A. Yes. Staff can be told that the worker is teleworking without saying why. If an employee is on leave and not teleworking, an employer cannot disclose the reason for the leave, just the fact that the employee is on leave.

Q. Employers may be concerned that telling employees that "someone at this location" or "someone on the 4th floor" has COVID-19 may not provide sufficient information to allow people to know if they should take further steps to protect themselves or others. Therefore, can employers tell the workforce the name of the employee with COVID-19?

A. No. The name of the employee should not be disclosed. The ADA does not prohibit the broad disclosure of a medical condition of an employee, but the name of the employee should not be revealed. Also, the CDC recommends that an employer should maintain the confidentiality of an employee with COVID-19.

Q. Many employees, including managers and supervisors, are now teleworking as a result of COVID-19. How are they supposed to keep medical information of employees confidential while working remotely?

A. If a manager or supervisor receives medical information while teleworking, they should follow the employer's existing confidentiality protocols. Confidential medical information must be stored separately from regular personnel files. If not feasible, the supervisor must protect this information to the extent practicable given the circumstances until the supervisor returns to the workplace. Therefore, notepads, laptops and other devices should not be stored where others have access. Consider using employee initials on documents.

Q. Does the ADA permit employers to notify public health officials if they learn an employee has COVID-19?

A. Yes. The ADA permits, but does require this notification to public health authorities. The ADA does not preempt state, county, or local laws designed to protect public health.

Older Workers (ADEA)

Q. May an employer exclude from the workplace an employee who is 65 or older and who does not have COVID-19 or symptoms associated with the disease, solely because the CDC has identified this age group as being at higher risk of severe illness if they contract COVID-19?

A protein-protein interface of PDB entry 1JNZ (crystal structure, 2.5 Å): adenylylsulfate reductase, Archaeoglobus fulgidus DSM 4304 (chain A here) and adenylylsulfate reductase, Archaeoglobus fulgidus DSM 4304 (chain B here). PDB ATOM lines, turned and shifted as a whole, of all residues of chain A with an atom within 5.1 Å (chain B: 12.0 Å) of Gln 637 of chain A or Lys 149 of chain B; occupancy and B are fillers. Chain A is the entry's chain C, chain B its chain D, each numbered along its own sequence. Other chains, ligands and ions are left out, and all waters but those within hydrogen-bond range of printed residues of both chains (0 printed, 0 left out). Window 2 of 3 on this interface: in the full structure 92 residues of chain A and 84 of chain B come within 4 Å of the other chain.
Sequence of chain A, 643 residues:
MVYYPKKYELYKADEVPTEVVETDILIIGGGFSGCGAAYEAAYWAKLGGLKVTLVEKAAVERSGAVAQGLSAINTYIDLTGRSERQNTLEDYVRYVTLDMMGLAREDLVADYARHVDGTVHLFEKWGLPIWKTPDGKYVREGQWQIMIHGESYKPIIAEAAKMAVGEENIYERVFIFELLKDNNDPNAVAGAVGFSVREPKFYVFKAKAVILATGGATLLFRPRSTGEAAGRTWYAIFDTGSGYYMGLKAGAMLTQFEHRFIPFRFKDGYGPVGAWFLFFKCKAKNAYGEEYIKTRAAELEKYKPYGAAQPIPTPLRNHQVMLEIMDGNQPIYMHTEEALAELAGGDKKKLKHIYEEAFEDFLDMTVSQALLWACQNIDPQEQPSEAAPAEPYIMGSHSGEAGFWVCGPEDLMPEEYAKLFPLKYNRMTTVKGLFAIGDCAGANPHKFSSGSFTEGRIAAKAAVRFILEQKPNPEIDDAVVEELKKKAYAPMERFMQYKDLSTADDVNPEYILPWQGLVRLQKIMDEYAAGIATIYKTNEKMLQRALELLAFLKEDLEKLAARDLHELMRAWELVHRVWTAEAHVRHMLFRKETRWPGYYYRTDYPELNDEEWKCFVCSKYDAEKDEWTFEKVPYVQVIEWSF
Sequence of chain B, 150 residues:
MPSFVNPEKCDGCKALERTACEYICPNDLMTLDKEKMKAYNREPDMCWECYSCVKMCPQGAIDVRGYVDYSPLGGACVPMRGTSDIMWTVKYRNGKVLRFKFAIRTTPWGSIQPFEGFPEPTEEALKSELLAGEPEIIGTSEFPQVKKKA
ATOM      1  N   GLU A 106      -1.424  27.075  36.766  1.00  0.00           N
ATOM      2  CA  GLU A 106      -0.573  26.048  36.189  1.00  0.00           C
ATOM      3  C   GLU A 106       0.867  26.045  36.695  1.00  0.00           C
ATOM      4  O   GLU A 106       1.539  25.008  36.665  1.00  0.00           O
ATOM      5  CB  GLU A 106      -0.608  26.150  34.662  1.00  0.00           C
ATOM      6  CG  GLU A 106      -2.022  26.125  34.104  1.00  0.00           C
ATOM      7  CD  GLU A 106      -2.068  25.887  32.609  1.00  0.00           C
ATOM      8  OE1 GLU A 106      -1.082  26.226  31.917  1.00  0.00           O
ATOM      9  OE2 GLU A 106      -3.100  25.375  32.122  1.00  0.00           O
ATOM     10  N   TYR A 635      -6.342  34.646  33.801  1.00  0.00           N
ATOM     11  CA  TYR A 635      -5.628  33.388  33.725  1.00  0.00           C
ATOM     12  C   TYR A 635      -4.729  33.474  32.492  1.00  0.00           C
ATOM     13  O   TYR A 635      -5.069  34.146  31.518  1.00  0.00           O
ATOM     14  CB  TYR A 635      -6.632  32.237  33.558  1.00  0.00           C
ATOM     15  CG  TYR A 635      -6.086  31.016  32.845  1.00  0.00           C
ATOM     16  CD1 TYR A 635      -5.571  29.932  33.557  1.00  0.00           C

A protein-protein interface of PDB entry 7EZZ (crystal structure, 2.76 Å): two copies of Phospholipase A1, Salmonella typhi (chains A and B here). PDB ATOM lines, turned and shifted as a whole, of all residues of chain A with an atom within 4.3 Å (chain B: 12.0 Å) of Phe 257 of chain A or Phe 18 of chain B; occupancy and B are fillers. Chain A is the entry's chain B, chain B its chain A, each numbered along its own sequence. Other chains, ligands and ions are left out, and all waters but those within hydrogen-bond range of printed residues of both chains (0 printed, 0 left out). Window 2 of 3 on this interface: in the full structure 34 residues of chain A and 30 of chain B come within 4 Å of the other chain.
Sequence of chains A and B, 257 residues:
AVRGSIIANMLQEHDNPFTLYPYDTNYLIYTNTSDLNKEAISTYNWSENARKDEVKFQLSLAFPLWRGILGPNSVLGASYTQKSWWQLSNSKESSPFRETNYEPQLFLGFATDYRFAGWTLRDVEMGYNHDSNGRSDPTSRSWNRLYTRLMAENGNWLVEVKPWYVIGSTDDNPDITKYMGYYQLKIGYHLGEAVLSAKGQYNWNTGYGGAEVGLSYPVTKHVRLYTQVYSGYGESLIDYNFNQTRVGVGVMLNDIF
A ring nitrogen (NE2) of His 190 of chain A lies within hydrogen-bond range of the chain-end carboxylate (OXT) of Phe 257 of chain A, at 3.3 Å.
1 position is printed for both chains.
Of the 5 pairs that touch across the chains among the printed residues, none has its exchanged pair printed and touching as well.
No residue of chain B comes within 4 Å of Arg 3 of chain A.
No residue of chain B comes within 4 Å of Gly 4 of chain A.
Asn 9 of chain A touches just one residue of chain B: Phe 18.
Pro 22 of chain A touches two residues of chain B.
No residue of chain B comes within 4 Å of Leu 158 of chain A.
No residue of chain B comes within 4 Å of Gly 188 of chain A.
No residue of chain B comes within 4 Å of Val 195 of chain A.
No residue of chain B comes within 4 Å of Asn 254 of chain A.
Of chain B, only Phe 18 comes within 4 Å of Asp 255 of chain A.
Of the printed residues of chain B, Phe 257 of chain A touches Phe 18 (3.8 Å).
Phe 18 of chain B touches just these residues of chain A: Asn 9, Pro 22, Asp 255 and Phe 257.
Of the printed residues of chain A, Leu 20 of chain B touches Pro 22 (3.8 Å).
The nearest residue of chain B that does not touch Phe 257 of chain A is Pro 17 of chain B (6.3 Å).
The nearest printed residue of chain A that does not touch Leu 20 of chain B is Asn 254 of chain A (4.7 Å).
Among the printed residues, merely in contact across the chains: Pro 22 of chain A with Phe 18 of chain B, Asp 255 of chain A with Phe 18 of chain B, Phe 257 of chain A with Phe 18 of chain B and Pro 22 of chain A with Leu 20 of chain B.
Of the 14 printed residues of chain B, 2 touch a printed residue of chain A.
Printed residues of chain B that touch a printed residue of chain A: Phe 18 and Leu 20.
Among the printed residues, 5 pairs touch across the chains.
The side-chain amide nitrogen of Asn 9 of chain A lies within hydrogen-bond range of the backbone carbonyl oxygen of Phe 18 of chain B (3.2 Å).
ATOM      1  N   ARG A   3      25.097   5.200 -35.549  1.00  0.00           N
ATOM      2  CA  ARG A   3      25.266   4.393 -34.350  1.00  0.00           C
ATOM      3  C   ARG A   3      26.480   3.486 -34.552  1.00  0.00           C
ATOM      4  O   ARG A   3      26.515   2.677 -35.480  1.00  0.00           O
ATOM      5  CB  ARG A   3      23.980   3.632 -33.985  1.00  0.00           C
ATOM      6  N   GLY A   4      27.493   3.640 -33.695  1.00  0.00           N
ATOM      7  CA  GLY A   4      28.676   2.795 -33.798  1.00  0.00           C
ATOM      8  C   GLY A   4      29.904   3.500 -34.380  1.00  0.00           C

A. No. The employer cannot exclude older employees from the workplace as a preventative measure. The ADEA prohibits age discrimination against workers age 40 and older.

Q. Do the EEO laws require an employer to grant a request to telework from an employee who is 60 or older because the CDC says older people are more likely to experience severe symptoms if they get COVID-19?

A. No. The ADEA itself does not have an accommodation provision. Employers should not treat older workers differently. However, if the employer is allowing comparable workers to telework than it also should allow older workers to telecommute.

Pregnant Workers (PDA)

Q. The CDC list of people who are at higher risk for severe illness if they contract COVID-19 includes a recommendation to monitor women who are pregnant. Based on this CDC recommendation, may an employer decide to lay off or place on furlough a woman who is pregnant but does not have COVID-19, or even symptoms associated with the disease?

A. No. Pregnant employees are protected under the PDA. Decisions about work should not be based on pregnancy.

Q. Conversely, do the EEO laws require an employer to grant a request to telework from an employee who is pregnant because the CDC says there is a higher risk if she contracts COVID-19?

A. Title VII, as amended by the PDA, states that women affected by pregnancy should be treated the same for all employment-related actions. Pregnancy itself is not an ADA disability, but sometimes pregnancy-related medical conditions can rise to the level of an ADA disability and trigger ADA accommodation rights.

National Origin (Title VII)

Q. May an employer single out employees based on national origin and exclude them from the workplace due to concerns about possible transmission of COVID-19? May an employer tolerate a hostile work environment based on an employee's national origin or religion because others link it to transmission of COVID-19?